First up was the 6×42 fixed-power model, which has to be stalker?s choice for most deer control work. Its price tag of £545 represents good value for money when compared with the opposition. This one represents one of many from the Helia C (denoting compact design) range and came with a heavy duplex reticule of the 4-subtension design. This means a slender crosshair section to the centre of the reticule, with only thick post sections adorning the left, right and bottom sections. Too thick in nature for long-range work, this reticule is designed for fast target acquisition at all normal distances, especially in low light conditions. Alternative reticules are available, however, as well as the standard duplex design. Other models in this range include a 4×36 and an 8×56 scope, while 8×50 and 10×50 designs are offered with a range-finder trajectory compensating reticule ? overall, a pretty comprehensive line-up.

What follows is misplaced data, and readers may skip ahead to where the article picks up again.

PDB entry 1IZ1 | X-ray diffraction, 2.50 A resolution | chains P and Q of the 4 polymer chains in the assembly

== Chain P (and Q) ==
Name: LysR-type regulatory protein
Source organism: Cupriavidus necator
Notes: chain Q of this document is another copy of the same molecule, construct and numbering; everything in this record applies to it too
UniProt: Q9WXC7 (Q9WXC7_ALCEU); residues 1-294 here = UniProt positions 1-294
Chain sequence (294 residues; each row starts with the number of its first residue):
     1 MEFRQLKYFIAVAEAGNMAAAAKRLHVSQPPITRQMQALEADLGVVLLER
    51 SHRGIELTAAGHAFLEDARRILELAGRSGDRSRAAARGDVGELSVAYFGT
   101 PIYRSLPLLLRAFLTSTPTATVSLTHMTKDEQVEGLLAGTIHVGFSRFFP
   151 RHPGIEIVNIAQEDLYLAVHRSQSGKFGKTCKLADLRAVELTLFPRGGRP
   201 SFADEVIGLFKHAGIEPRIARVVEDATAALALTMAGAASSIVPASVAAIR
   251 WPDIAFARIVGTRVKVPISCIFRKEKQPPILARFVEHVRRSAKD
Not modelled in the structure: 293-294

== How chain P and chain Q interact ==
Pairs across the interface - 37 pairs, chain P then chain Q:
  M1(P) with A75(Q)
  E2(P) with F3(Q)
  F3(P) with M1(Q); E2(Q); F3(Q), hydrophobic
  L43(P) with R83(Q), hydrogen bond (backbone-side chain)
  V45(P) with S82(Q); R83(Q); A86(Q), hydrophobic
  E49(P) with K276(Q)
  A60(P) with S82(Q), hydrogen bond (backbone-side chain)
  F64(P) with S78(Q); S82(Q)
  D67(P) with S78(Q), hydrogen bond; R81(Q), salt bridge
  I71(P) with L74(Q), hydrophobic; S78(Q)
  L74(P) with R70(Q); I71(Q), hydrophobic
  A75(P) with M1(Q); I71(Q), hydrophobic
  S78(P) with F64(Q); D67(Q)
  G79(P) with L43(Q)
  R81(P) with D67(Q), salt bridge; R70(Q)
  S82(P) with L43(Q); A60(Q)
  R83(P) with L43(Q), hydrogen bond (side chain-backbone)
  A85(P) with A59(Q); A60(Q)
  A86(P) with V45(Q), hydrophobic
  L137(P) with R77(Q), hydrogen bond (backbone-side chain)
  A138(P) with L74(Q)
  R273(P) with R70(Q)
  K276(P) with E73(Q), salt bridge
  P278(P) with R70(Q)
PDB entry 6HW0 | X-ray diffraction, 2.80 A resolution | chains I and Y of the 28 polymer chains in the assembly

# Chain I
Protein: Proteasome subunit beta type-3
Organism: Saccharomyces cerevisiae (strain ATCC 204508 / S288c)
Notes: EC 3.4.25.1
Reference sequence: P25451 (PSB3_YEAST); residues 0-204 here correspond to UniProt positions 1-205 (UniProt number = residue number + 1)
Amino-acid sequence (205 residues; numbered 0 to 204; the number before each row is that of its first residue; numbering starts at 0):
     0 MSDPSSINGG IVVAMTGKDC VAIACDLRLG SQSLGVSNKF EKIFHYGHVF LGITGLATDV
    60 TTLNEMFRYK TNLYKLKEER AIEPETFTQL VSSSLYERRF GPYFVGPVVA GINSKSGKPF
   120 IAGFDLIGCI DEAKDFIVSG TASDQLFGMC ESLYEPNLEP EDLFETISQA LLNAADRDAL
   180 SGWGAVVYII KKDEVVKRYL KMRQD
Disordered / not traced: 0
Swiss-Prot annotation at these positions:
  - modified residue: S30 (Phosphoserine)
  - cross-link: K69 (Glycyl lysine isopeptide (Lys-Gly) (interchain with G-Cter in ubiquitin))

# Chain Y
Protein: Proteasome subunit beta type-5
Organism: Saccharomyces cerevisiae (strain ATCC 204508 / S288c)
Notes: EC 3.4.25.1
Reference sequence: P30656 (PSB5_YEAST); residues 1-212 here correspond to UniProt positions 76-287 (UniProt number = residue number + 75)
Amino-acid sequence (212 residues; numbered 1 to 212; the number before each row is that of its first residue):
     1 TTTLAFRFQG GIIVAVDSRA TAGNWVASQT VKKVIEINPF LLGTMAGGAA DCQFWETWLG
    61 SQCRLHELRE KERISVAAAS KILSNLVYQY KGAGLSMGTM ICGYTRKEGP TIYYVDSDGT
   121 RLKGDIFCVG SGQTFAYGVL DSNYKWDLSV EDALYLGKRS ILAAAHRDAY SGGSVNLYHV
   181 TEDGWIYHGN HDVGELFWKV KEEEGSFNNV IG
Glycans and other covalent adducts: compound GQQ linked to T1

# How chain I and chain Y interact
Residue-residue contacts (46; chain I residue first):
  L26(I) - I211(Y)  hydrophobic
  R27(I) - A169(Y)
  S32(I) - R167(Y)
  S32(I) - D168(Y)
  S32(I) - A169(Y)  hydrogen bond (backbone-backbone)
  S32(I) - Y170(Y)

Weighing in at a mere 14.5oz, the lightness of the 6×42 is due to the one-piece high-grade metal, machined from a solid billet that is used in its construction, though a steel model is available on request. The overall length is only 12.56in, which makes it compact on a rifle, and the 1in body diameter to the main tube allows a low mounting to the rifle?s receiver. The 42mm diameter objective lens is more than enough for low lighting situations as the lens?s AMV coating optimises light transmission between 500 and 540 nanometers. Add to this the wide field of view and excellent edge-to-edge clarity and you have a robust, no-nonsense rifle scope that will perform when conditions are less than satisfactory. Eye relief is a healthy 3.6in, so no danger of ?scope eye? even if you have to take an exaggerated uphill or downhill shot, and the eyepiece is of the fast-focus diopter-compensating design to allow a speedy and accurate initial focus set up.